Foam Roller: If it doesn’t kill you, you’ll love it.

I heart my foam roller.  I also hate it.  I attended a seminar once where the speaker demonstrated using one.  He made several comments along the lines of “You know you’re in the right spot when it makes you want to cry” and “ouch, ouch, ouch, ouch”.  Having been introduced to the foam roller a few months previous, I could empathize with his pain.

At this point you may be thinking, “What the heck is she talking about?”.  Voila:

foam roller

You can use a foam roller as a tool to help massage sore muscles and fascia.   It uses your own body weight and so, is very effective.  They come in various sizes and diameters.  The one I use is 3 feet long and about 6 inches in diameter.  A foam roller can provide relief for sore muscles and also aid in injury prevention by maintaining mobility and flexibility.

I discovered this little torture device when I had issues with my iliotibial band.  Before I learned about the roller, I tried the stick.  It left me with the same pain plus bruises (in the shape of the beads on the stick – neat!  Not!).  Next, I tried stretching.  I consulted with yoga instructors and tried more stretching.  Then, I tried heat.  I tried ice.  I finally visited my doctor and was sent for physiotherapy.  Physio tried heat.  Physio tried cold.  They also used ultrasound to try to break up the fascia.  The results were barely noticeable.  Then (insert dramatic pause here), I discovered The Foam Roller.  I read about it at a fabulous running forum: runningmania.com.  I hunted one down and the rest is history.

You may recall from an earlier post that I had lost my motivation to get my butt off the couch.  In an attempt to get back on track, I plunged right into a new routine and as a result I can’t walk down stairs without looking like I’m broken.  My quads feel slightly shredded.  My butt keeps reminding me it exists with just about every motion.  Partly out of fear of whether or not I will be able to move tomorrow,  I pulled out Big Blue (my roller is blue) tonight and tried to get some kinks out.  Apparently I’m a little more messed up than I thought as nearly every square centimetre brought new levels of pain.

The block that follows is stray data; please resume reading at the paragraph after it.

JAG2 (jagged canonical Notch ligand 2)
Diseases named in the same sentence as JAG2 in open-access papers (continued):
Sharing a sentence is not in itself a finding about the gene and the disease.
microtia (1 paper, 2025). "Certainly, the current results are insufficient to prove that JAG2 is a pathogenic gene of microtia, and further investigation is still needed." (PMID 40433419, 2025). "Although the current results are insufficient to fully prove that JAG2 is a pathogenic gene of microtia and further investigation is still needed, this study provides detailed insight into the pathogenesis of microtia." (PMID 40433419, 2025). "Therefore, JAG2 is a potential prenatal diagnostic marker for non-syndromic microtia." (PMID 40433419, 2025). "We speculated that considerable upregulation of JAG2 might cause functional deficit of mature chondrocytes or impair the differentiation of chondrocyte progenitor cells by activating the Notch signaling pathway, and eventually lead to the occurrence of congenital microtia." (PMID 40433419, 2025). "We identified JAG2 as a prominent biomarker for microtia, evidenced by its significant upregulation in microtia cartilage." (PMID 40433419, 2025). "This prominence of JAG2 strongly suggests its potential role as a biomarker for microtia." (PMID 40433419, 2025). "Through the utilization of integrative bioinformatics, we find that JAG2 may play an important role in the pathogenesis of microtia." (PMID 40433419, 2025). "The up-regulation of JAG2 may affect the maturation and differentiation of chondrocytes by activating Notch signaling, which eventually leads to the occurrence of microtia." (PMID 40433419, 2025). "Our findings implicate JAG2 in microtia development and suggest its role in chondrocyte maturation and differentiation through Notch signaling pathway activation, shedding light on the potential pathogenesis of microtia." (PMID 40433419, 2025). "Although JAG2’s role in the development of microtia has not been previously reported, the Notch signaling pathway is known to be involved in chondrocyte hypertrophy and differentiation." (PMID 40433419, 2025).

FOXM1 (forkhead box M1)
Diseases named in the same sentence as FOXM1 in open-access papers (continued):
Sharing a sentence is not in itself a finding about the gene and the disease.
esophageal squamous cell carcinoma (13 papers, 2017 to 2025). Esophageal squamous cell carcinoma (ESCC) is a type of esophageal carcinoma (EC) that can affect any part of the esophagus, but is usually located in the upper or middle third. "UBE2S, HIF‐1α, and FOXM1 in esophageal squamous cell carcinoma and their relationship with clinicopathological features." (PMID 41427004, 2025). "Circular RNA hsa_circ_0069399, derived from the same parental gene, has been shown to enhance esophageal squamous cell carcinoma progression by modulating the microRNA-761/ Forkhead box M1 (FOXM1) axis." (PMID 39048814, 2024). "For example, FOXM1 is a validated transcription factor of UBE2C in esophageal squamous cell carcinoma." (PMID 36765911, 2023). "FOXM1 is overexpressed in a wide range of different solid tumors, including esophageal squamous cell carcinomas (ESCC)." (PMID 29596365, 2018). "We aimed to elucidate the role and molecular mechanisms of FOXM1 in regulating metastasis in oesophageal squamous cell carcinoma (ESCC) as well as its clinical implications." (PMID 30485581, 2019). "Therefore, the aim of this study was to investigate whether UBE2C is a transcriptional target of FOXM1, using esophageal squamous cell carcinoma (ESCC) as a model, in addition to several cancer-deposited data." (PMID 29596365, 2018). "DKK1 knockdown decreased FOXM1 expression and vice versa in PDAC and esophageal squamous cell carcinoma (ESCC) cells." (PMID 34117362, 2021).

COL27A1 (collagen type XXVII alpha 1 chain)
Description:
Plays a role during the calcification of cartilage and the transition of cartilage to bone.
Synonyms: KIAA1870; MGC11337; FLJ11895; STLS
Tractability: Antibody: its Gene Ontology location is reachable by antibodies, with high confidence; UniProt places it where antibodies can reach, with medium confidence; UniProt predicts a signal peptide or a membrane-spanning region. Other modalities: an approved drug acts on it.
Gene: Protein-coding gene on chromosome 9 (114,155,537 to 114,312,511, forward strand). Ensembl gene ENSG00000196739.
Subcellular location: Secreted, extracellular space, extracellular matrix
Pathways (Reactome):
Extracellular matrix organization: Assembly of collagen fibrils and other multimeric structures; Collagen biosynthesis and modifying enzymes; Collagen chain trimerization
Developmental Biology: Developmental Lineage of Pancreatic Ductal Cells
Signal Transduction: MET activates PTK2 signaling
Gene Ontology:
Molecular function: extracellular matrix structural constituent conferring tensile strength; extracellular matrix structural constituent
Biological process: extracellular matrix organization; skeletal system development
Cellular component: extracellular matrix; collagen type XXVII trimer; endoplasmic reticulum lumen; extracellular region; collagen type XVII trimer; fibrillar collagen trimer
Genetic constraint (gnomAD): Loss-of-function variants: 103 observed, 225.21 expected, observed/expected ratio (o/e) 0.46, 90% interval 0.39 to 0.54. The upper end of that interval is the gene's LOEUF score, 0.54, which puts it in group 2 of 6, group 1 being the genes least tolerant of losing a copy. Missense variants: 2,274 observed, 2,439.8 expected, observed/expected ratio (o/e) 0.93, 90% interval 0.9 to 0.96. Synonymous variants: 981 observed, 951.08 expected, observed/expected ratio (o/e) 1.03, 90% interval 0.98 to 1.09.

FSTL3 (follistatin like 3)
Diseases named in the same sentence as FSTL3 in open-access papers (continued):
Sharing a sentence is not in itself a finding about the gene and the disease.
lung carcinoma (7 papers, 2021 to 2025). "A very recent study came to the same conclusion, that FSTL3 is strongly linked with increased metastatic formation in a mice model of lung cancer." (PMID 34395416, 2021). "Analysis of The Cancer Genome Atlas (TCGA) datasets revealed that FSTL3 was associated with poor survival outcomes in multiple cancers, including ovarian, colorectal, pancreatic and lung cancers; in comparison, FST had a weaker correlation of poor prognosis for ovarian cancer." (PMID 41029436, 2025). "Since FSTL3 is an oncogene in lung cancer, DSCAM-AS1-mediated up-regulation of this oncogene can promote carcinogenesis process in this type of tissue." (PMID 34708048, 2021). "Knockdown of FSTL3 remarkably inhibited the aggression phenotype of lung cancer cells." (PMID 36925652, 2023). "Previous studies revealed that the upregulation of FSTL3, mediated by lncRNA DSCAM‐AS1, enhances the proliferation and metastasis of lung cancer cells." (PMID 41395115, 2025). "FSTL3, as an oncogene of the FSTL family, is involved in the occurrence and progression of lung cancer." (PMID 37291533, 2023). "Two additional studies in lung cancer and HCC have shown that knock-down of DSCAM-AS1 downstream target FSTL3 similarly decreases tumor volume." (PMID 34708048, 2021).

The great thing about using a foam roller is that you use it for as long as you can tolerate it, as many times as you want (or don’t want).  I managed to get to both IT bands, both quads and my butt and then cried “mama!” and called it quits.  Having said that, I must say that this self-induced pain is the best pain I’ve ever experienced.  Not because I like pain.  Afterwords, my muscles feel looser; my flexibility is restored.  Think of it like really deep tissue massage from a massage therapist.  It hurts but it feels good too!

How do you use it?

Place it on the ground.  Choose a body part.  Let’s go with your quads for simplicity’s sake.  Lie on your stomach, with the roller positioned just at the top of your legs.  You should be on your elbows.  Slowly pull yourself forwards with your elbows, causing the roller to move towards your feet.  When you feel a tight spot (ie. pain), hold it.  Hold it for as long as you can or until you feel the spot dissipate.  If you’ve ever had trigger point massage, it’s the same idea as releasing a trigger point.  If you want to increase the pressure, stack on leg on top of the other.  By decreasing the surface area on the roller, more pressure will be exerted on the leg that is in contact with the roller.  A picture is worth 1000 words and to that end, check out the links below for visual demonstrations and some more technical explanations about how they work.  Oh, where can you get one?  Check out fitnessdepot.ca or your local fitness store.  If you decide to get one, make sure it’s really firm.  I’ve used soft squishy rollers and they just don’t give you the pressure you need to get results.

Foam Roller Exercises
I don’t necessarily agree with everything the “fitness expert” in this video has to say but her demos are good.  Click here.

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